Italy’s parliament has backed same-sex civil unions in a vote of confidence on 11 may 2016 for Prime Minister Matteo Renzi. Until this vote, Italy had been the last major Western democracy not to legally recognise gay partnerships. Recognition of same-sex partnership has been highly controversial in Italy, facing strong opposition from Catholic conservatives. MPs in the lower house voted 369-193 for the government. Final approval of the law is expected on 12 may 2016. Ahead of the vote, Mr Renzi wrote on Facebook that “today is a day of celebration for so many”.
Human Rights Watch recalls that since 2010, a number of Italian courts have ruled that same-sex couples are entitled to partnership recognition, and major cities, including Rome and Milan, have allowed same-sex couples to symbolically register marriages conducted abroad. In July 2015, the European Court of Human Rights held that Italy violated the right to privacy and family life in failing to provide sufficient and reliable legal protection for same-sex relationships. Civil unions are not the same as same-sex marriage, which is legal in several EU member states : Belgium, Denmark, France, Ireland, Luxemburg, the Netherlands, Portugal, Spain, Sweden, and the United Kingdom, excluding Northern Ireland.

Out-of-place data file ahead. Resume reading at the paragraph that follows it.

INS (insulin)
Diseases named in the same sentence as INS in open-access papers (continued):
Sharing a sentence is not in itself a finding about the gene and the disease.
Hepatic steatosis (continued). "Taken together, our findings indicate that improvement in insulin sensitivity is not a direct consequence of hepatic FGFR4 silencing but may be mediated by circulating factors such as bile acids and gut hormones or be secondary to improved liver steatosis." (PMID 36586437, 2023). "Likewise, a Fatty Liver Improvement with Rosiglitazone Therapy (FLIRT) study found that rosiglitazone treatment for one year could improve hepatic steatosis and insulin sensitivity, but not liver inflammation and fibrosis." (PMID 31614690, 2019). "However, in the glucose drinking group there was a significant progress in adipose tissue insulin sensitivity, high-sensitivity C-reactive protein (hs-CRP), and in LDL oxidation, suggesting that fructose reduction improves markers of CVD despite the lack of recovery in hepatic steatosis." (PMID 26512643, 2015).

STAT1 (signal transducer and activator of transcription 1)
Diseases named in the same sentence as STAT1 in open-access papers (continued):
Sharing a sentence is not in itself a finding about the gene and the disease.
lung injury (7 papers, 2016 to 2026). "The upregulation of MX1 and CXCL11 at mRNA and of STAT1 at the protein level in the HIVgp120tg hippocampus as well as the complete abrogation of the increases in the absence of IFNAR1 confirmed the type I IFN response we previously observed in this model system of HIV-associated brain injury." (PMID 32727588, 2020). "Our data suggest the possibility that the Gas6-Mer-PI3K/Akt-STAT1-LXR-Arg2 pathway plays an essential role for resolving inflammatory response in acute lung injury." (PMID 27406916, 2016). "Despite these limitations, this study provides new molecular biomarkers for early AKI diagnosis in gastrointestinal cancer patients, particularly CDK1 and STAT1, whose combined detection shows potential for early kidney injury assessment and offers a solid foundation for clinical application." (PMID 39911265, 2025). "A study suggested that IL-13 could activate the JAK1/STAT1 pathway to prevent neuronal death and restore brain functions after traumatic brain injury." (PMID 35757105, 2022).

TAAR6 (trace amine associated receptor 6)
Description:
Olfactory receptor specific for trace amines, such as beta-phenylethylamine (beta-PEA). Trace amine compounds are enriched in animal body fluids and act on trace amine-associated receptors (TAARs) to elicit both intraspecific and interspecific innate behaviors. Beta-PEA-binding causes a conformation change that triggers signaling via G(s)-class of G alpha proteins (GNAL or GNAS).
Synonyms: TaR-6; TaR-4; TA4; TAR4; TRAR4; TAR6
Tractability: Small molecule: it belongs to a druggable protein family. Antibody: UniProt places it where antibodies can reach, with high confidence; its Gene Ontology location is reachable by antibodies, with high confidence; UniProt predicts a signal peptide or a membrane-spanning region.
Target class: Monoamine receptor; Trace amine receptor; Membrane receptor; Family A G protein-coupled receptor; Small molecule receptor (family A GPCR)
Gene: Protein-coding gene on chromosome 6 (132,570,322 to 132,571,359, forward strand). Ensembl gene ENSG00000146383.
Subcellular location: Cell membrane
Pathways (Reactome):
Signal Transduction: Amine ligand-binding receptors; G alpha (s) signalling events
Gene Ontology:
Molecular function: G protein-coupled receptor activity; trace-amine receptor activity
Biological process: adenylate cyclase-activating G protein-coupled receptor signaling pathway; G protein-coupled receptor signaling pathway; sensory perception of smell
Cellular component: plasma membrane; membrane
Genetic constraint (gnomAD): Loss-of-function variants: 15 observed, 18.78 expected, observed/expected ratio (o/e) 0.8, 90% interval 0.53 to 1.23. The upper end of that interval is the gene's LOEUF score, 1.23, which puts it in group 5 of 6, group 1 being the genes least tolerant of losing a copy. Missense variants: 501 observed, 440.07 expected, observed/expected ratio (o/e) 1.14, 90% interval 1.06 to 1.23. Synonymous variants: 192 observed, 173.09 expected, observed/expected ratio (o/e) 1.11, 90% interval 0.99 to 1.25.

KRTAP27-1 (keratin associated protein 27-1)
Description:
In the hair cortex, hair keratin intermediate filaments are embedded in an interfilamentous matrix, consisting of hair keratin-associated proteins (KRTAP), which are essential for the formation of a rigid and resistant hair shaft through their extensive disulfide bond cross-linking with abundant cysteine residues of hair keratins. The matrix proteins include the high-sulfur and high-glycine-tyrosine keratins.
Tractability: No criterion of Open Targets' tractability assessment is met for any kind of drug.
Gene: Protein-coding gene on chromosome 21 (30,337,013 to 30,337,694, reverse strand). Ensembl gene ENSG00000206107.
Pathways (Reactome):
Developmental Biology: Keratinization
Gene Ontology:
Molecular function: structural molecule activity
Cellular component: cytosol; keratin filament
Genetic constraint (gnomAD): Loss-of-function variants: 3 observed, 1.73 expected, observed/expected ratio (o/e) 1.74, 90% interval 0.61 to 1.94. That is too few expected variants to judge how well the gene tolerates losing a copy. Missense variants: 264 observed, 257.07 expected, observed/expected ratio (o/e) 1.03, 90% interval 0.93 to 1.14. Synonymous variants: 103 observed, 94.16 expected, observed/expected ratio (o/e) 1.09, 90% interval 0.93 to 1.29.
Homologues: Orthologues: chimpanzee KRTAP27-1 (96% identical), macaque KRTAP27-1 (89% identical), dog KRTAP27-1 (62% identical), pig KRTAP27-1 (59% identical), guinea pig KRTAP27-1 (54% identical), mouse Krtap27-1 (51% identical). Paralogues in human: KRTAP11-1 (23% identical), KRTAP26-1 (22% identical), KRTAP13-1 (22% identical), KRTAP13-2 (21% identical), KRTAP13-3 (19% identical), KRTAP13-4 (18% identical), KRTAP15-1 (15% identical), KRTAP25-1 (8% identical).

More information can be found via the following links: Human Rights Watch: Italy: Same-Sex Civil Unions Made Possible After Vote, Adoption Still Lacking BBC: Italian MPs back same-sex unions in vote for Renzi Le Monde: L’Italie donne son feu vert pour créer une union civile ouverte aux homosexuels